The project will provide an opportunity for sustainable social and economic development to communities living in the Mbaracayu Biosphere Reserve by providing quality agro-forestry education and training to low-income girls from, enabling them to become “rural entrepreneurs. Schooling includes specific subjects geared toward students' incorporation in small-scale, on-campus agro-forestry enterprises, based on production lines / goods and services such as: dairy products, tree nurseries, semi-extensive agricultural production (sesame and stevia), market gardens, beekeeping, ecotourism, and others. Female students will be involved in all aspects of business plan implementation and will have, from the beginning, leadership positions in campus enterprises. Accordingly, the school will provide a platform for girls to develop the skills required for future economic success, while generating income to cover school operating costs, thereby ensuring its long-term financial sustainability.
Increasing women’s understanding and application of their legal rights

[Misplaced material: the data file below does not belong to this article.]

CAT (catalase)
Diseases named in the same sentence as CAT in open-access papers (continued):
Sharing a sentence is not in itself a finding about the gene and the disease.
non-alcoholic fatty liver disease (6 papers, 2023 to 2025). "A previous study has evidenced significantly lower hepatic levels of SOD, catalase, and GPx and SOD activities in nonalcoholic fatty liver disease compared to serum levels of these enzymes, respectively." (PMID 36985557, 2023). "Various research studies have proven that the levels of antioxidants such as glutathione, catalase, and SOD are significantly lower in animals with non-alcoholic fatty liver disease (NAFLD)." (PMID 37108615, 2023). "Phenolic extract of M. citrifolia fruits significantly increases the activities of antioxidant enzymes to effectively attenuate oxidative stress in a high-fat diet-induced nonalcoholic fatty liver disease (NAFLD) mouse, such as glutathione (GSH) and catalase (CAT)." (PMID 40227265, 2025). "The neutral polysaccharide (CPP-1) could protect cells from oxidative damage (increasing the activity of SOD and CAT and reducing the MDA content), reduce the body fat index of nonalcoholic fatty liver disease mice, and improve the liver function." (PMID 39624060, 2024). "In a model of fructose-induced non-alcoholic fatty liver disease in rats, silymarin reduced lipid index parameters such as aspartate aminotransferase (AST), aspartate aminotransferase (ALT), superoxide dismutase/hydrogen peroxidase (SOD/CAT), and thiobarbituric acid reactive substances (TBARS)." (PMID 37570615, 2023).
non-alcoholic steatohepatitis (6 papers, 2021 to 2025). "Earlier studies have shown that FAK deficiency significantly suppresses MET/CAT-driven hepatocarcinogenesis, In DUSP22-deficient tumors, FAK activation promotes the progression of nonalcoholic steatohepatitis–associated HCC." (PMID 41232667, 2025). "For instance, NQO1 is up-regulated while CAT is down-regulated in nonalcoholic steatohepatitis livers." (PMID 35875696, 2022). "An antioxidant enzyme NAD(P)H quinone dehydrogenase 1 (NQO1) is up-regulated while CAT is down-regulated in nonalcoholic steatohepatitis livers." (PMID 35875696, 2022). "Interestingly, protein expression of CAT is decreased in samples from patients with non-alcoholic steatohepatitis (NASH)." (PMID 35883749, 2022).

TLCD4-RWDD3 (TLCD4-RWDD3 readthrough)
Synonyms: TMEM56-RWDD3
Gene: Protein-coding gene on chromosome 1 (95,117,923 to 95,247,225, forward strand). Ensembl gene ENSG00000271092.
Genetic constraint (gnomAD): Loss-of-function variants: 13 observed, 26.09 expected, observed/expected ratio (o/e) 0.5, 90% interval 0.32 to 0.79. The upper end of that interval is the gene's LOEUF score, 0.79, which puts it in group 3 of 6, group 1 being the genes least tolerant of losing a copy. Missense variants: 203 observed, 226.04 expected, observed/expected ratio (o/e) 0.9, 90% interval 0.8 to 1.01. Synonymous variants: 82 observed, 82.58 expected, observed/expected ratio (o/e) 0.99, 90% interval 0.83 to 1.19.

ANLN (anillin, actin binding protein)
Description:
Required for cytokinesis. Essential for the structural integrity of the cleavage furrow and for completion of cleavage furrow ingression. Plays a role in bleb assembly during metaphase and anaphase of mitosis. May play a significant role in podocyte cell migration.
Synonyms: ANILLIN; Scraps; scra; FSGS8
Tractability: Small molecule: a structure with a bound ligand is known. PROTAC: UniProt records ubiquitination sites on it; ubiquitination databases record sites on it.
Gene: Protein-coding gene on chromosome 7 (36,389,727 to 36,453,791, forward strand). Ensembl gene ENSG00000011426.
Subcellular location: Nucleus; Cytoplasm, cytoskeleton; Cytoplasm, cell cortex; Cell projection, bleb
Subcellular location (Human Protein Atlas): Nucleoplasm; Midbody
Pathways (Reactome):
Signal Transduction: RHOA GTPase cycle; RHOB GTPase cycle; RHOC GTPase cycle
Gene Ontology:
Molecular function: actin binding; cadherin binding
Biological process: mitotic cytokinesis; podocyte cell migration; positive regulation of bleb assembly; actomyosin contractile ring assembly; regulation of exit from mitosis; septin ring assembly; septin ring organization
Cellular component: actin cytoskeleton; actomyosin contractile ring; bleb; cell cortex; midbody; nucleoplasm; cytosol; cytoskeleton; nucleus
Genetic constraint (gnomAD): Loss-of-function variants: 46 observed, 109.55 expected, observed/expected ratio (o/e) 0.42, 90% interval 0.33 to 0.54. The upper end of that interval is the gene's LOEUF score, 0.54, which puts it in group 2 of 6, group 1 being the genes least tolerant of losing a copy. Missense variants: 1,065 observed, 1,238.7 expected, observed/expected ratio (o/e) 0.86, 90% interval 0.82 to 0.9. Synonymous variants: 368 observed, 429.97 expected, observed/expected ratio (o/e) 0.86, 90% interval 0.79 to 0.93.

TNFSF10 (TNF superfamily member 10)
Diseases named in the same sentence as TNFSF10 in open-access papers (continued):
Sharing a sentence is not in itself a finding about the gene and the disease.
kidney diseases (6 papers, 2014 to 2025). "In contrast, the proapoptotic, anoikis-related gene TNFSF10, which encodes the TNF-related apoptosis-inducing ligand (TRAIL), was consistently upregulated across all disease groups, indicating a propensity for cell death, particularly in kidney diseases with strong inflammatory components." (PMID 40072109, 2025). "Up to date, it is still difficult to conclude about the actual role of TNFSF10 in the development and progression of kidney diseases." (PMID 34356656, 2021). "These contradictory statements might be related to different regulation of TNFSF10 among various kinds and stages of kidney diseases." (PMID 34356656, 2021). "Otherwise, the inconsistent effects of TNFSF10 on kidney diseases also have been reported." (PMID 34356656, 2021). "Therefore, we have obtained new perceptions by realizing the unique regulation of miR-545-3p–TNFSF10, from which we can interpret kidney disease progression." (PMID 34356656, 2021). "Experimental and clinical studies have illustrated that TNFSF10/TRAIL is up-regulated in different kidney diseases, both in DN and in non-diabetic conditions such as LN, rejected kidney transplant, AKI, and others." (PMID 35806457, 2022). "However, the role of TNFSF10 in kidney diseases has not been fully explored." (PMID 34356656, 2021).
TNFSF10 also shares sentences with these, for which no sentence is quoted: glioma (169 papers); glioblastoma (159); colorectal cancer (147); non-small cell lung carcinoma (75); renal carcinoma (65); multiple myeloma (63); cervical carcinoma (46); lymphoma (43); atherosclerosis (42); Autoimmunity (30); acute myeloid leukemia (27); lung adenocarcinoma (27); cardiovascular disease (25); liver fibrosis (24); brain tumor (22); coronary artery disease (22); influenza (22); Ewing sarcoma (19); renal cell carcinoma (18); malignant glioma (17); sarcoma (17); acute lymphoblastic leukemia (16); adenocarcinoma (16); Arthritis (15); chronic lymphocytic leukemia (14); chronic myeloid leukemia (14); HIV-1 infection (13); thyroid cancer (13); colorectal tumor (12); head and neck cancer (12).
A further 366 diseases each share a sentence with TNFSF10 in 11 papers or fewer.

Promotion and Defense of Women’s Civil Rights, Nicaragua (Small Grants Initiative)
Given the current deterioration of democracy institutions in Nicaragua, this project focuses on strengthening the civic and political rights of women, and the Nicaraguan public in general, by increasing people's ability to defend their rights. The project is based on developing public spaces for dialogue and political debate, and fostering public opinion capable of critically analyzing the situation that leads to civic activism. In raising public awareness of the deterioration of Nicaragua's democracy, key actors will commit to strengthen the country's democratic institutions and governance. These public fora for debate will provide the public and civil society an arena from which to affect public policy. The project includes a communication campaign, including radio, television, and social media. It will also facilitate coordination among the various actors at the local and national level.